m/s Peak Ground Velocity
unitless Intensity

PGV Estimation Method Calculator

Variable Input Units Notes
unitless Coefficient of friction
cm. Displacement of masonry
Variable Output - not considering a Site Effect Units Notes
m/s Peak Ground Velocity
unitless Intensity

##### Landslide Calculators
Explanation

2D Model used by Wechsler et al (2009) for Umm Qanatir

###### Static Analysis
A Factor of Safety (FS) for the slope is estimated first to determine if the slope was stable under aseismic conditions. Two methods are considered here - the Fellenius method and the modified Bishop method. Both methods divide the soil model into vertical slices and determine Factor of Safety as a ratio from a sum of moment balances performed on each vertical slice. This accounts for changes in topography and lateral changes in unit thicknesses and elevation of the water table. The generalized equation is shown below.

FS = Σ Mr / Σ Md

where

Mr = Resisting Moment
Md = Driving Moment

Resisting Moment is the ability of the soil mass to avoid moving. The driving moment is the forces such as gravity and water saturated layers pushing the soil mass down slope. FS less than 1 indicates that the slope is unstable. FS greater than 1 indicates that the slope is stable. Factor of Safety tends to be sensitive to the height of the water table. Lower values of FS are associated with shallower water tables. If you know the time of year an earthquake struck, this could help you estimate the height of the water table. Well data can also be helpful. Ideally, mechanical tests on soil layers can inform your 2 model of the various layers. Wechsler et al (2009) used the commercial software Slope/W™ to perform the Static Analysis at Umm Qanatir.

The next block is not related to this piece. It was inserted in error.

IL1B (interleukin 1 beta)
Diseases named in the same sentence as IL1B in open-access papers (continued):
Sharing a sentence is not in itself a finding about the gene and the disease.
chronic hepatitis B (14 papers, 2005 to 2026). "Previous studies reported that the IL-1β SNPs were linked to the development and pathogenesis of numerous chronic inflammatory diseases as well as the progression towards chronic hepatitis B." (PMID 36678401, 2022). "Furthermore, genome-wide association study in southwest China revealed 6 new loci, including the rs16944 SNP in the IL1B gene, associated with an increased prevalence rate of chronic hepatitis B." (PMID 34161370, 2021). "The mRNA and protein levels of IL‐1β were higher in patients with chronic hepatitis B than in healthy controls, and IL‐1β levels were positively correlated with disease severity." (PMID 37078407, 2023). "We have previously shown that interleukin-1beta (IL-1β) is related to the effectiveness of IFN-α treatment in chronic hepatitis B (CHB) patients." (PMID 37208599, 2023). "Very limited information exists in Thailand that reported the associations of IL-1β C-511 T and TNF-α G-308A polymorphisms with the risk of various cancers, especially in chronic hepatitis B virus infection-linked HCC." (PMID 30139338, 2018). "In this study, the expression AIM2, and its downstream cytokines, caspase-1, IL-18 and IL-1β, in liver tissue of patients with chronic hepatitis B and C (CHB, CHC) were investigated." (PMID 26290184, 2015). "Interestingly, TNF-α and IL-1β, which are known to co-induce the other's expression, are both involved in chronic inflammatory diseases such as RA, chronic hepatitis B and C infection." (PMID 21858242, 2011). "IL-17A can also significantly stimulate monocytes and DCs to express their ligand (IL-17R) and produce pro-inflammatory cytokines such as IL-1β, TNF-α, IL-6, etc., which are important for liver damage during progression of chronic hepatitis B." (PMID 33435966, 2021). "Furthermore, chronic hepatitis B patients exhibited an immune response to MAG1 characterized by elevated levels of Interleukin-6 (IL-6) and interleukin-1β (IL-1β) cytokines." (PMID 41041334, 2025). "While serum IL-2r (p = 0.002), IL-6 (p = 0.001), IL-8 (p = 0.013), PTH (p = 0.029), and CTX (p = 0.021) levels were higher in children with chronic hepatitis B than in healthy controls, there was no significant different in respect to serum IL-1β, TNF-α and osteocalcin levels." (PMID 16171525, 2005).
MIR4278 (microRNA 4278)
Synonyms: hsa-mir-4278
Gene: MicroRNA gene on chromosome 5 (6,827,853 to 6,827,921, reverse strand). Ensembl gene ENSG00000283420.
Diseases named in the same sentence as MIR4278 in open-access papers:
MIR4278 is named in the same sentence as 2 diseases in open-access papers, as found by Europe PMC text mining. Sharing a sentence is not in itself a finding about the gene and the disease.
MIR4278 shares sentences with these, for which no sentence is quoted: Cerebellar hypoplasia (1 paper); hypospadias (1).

###### Dynamic Analysis
The Newmark Displacement method can be used to evaluate slope stability during an earthquake. First a critical acceleration is estimated. Critical acceleration is the minimum earthquake induced acceleration that initiates slope movement. Critical acceleration is computed as follows:

ac = (FS-1)sinβ

where

ac  = critical acceleration measured in g's (1 g = 9.81 m/s2)
FS = Factor of Safety (computed previously for a range of conditions)
β    = Thrust angle (degrees)
Thrust Angle

• Newmark (1965)'s slope stability model showing thrust angle (β)